Stiglitz is the author or editor of many books, including: Whither Socialism? (MIT Press, 1994), but it’s not for the faint hearted.

LibDem natives restless and the ConDem coalition is barely a month old.

‘Half of Liberal Democrat voters ready to defect after VAT rise’

If the governing coalition comes apart, the most likely outcome is an early general election and this YouGov poll after the Budget on 22 June relates:

“The Coalition Government’s approval rating has risen by five points since yesterday’s Budget. 46% said they approved of the Government’s record so far, up from 41% yesterday. Disapproval remains steady at 28%, with those saying don’t know dropping from 31% to 25%. This is the highest government approval rating we have recorded since the General Election, and it would appear that many of those who had been reserving judgement upon the coalition have taken a positive view on the back of the Budget.

Never underestimate the popular resonance of bashing “benefits scroungers”:

“Britain’s 2.6m claimants of incapacity benefit were put on notice by George Osborne on Sunday that their payments had joined a list of benefits to be targeted by the government in its spending review.”

The political reality is that a sizeable part of the electorate regards unemployment as being the fault of the unemployed, which is why we hear the populist nostrums about getting on your bike or moving home whenever the economy turns down and unemployment rises. Of course, the interesting question is about why so many countries are experiencing a rise in unemployment rates at about the same time. It seems unlikely that an aversion to cycling has suddenly become a pandemic.

“I don’t remember mentioning an exact percentage. Oh right, you pulled that out of your ass so you could stroke your ego in trying to smack me down.”

No, “25%” is the general number that’s being bandied about by all sorts of people, from the FT to, I seem to remember, R. Murphy, here in these very pages.

And @13…..Murphy’s numbers were based on exactly the error I’m trying to point out. As cash spending, in total, isn’t being cut, then it’s cuts from planned future spending that is, not from the current baseline.

Yes, this is important: just as important as correcting for inflation when looking at wage rises for example: a 4% pay rise when inflation is 8% isn’t a real pay rise at all, it’s a pay cut.

At last. We are on the way to a Conservative solution for Britain’s unemployment problem:

“Pensioners could be forced to move out of their large council homes to free them up for families as the coalition Government was yesterday accused of going further than Margaret Thatcher in its shake up of welfare.”

The question is: But does this go nearly far enough?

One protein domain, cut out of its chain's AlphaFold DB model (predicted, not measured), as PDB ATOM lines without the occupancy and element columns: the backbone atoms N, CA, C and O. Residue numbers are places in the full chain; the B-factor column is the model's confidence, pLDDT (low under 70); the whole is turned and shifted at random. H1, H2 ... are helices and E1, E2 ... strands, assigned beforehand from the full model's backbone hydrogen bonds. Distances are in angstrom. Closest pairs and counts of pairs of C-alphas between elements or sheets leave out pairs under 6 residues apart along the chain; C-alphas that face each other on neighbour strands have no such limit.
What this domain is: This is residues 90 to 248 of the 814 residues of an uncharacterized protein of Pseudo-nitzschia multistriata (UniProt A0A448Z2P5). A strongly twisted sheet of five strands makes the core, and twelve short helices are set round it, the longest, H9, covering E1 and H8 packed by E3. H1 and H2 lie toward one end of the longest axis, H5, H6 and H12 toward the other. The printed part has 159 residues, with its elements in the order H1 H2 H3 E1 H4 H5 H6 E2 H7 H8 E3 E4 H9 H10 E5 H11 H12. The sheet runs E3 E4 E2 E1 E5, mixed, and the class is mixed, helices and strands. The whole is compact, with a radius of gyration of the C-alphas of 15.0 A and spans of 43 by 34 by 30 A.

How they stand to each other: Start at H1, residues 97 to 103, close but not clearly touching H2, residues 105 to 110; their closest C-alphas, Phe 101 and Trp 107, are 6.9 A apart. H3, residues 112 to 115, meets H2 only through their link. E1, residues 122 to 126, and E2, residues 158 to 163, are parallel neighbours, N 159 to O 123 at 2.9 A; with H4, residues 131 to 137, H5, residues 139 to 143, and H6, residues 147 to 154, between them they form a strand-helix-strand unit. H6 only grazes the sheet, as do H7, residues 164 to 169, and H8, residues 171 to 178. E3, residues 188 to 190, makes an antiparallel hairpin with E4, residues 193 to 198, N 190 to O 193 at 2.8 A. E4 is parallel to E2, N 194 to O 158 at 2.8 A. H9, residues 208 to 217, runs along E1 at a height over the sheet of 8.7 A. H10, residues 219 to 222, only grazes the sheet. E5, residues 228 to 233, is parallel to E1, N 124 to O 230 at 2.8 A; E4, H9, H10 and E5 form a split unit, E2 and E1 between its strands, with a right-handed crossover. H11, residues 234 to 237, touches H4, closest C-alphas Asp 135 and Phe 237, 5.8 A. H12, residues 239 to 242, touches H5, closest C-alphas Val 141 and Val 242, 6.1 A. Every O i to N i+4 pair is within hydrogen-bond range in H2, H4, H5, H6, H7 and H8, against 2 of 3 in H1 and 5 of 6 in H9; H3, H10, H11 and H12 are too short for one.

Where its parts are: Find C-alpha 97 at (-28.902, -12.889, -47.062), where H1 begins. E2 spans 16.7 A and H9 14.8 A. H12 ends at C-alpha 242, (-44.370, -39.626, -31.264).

As mentioned previously, a modest investment in a network of local terminator stations could work wonders for facilitating cuts in public spending.

Let’s face it: pensioners are a national liability. They not only draw state pensions and continually cost the NHS but there are all those preserved entitlements to benefits such as bus passes and the winter fuel allowance. Exterminating pensioners could eliminate swathes of public spending and help bring to earlier fruition a cut in the higher rate of income tax.

“The only way to beat the budget is tooth and nail class struggle. There is no guarantee that this will succeed, but it’s the only hope.”

I guess we’re fucked then.

When was the last time an approach based on “tooth and nail class struggle” succceeded in the UK?

Jim said: “To my mind this approach needs to be supporting those resistance campaigns from the bottom up, rather than attempting to create a national army of clone campaigns under the auspices of a central command. I don’t think that will work and it’s not necessary because those community groups are already springing up ‘organically’.”

Agree there’s no point cloning campaigns and wrong to put them under central command. But there’s still a space for something at national level that promotes public spending with the same effectiveness that the TaxPayers’ Alliance opposes it (and it would seem that TPA chief Matthew Elliott agrees – see 3rd question from bottom:

Also, grassroots resistance campaigns on their own do not necessarily tackle the issue that you mention above and which Sunny wrote about recently: if people think there is no alternative to Osborne’s austerity then they’ll accept cuts as inevitable whether they like them or not.

@21: “When was the last time an approach based on ‘tooth and nail class struggle’ succceeded in the UK?”

Even the venerable Marx reportedly gave up on the idea according to the preface by Engles for the English edition of Capital in 1886:

“Surely, at such a moment, the voice ought to be heard of a man whose whole theory is the result of a lifelong study of the economic history and condition of England, and whom that study led to the conclusion that, at least in Europe, England is the only country where the inevitable social revolution might be effected entirely by peaceful and legal means. He certainly never forgot to add that he hardly expected the English ruling classes to submit, without a ‘pro-slavery rebellion,’ to this peaceful and legal revolution.”

The response of the British electorate to the slump in the 1930s was to overwhelmingly vote Conservative at the general elections of October 1931 and November 1935.

One interesting incidental question is why did Marx and family choose to seek asylumn in London after he was hounded out of mainland Europe following the revolutions of 1848? A Blue Plaque on the premises of the Quo Vadis Restaurant at 26 Dean Street, Soho, marks one of the places where the family lived: